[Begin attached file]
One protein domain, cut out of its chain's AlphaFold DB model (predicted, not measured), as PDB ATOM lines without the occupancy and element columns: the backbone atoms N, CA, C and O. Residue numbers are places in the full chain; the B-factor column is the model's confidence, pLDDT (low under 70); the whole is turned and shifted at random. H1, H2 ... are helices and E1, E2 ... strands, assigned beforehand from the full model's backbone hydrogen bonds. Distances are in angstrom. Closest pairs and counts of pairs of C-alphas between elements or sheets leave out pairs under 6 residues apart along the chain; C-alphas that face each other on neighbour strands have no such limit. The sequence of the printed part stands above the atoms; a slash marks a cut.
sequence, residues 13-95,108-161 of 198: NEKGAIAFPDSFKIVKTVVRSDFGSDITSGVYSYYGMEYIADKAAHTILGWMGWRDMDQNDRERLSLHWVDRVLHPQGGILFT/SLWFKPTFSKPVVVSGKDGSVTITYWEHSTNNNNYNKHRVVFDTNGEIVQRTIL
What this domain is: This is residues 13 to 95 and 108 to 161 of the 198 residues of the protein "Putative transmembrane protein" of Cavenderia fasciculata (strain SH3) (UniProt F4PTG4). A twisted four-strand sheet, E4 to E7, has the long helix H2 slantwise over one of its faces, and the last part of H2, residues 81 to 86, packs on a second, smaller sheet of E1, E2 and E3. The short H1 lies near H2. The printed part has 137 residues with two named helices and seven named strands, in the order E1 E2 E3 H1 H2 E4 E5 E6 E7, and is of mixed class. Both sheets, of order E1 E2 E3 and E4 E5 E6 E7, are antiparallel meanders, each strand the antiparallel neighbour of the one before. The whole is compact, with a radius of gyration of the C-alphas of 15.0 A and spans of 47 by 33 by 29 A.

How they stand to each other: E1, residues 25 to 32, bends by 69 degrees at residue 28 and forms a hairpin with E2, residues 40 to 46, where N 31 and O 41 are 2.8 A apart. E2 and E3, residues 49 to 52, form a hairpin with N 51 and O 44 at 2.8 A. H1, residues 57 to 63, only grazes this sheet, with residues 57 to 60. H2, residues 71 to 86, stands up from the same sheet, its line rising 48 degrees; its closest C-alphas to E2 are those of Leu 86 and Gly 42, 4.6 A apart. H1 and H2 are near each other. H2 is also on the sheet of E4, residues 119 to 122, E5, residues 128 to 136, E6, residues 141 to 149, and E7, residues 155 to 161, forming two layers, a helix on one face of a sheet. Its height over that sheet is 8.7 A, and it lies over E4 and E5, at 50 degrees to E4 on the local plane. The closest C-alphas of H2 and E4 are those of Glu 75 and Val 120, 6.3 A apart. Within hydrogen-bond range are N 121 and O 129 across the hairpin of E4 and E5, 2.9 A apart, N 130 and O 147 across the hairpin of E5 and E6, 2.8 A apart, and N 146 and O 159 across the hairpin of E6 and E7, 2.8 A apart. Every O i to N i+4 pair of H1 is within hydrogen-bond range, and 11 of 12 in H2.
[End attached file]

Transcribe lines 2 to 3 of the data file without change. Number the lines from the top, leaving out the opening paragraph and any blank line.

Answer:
What this domain is: This is residues 13 to 95 and 108 to 161 of the 198 residues of the protein "Putative transmembrane protein" of Cavenderia fasciculata (strain SH3) (UniProt F4PTG4). A twisted four-strand sheet, E4 to E7, has the long helix H2 slantwise over one of its faces, and the last part of H2, residues 81 to 86, packs on a second, smaller sheet of E1, E2 and E3. The short H1 lies near H2. The printed part has 137 residues with two named helices and seven named strands, in the order E1 E2 E3 H1 H2 E4 E5 E6 E7, and is of mixed class. Both sheets, of order E1 E2 E3 and E4 E5 E6 E7, are antiparallel meanders, each strand the antiparallel neighbour of the one before. The whole is compact, with a radius of gyration of the C-alphas of 15.0 A and spans of 47 by 33 by 29 A.

How they stand to each other: E1, residues 25 to 32, bends by 69 degrees at residue 28 and forms a hairpin with E2, residues 40 to 46, where N 31 and O 41 are 2.8 A apart. E2 and E3, residues 49 to 52, form a hairpin with N 51 and O 44 at 2.8 A. H1, residues 57 to 63, only grazes this sheet, with residues 57 to 60. H2, residues 71 to 86, stands up from the same sheet, its line rising 48 degrees; its closest C-alphas to E2 are those of Leu 86 and Gly 42, 4.6 A apart. H1 and H2 are near each other. H2 is also on the sheet of E4, residues 119 to 122, E5, residues 128 to 136, E6, residues 141 to 149, and E7, residues 155 to 161, forming two layers, a helix on one face of a sheet. Its height over that sheet is 8.7 A, and it lies over E4 and E5, at 50 degrees to E4 on the local plane. The closest C-alphas of H2 and E4 are those of Glu 75 and Val 120, 6.3 A apart. Within hydrogen-bond range are N 121 and O 129 across the hairpin of E4 and E5, 2.9 A apart, N 130 and O 147 across the hairpin of E5 and E6, 2.8 A apart, and N 146 and O 159 across the hairpin of E6 and E7, 2.8 A apart. Every O i to N i+4 pair of H1 is within hydrogen-bond range, and 11 of 12 in H2.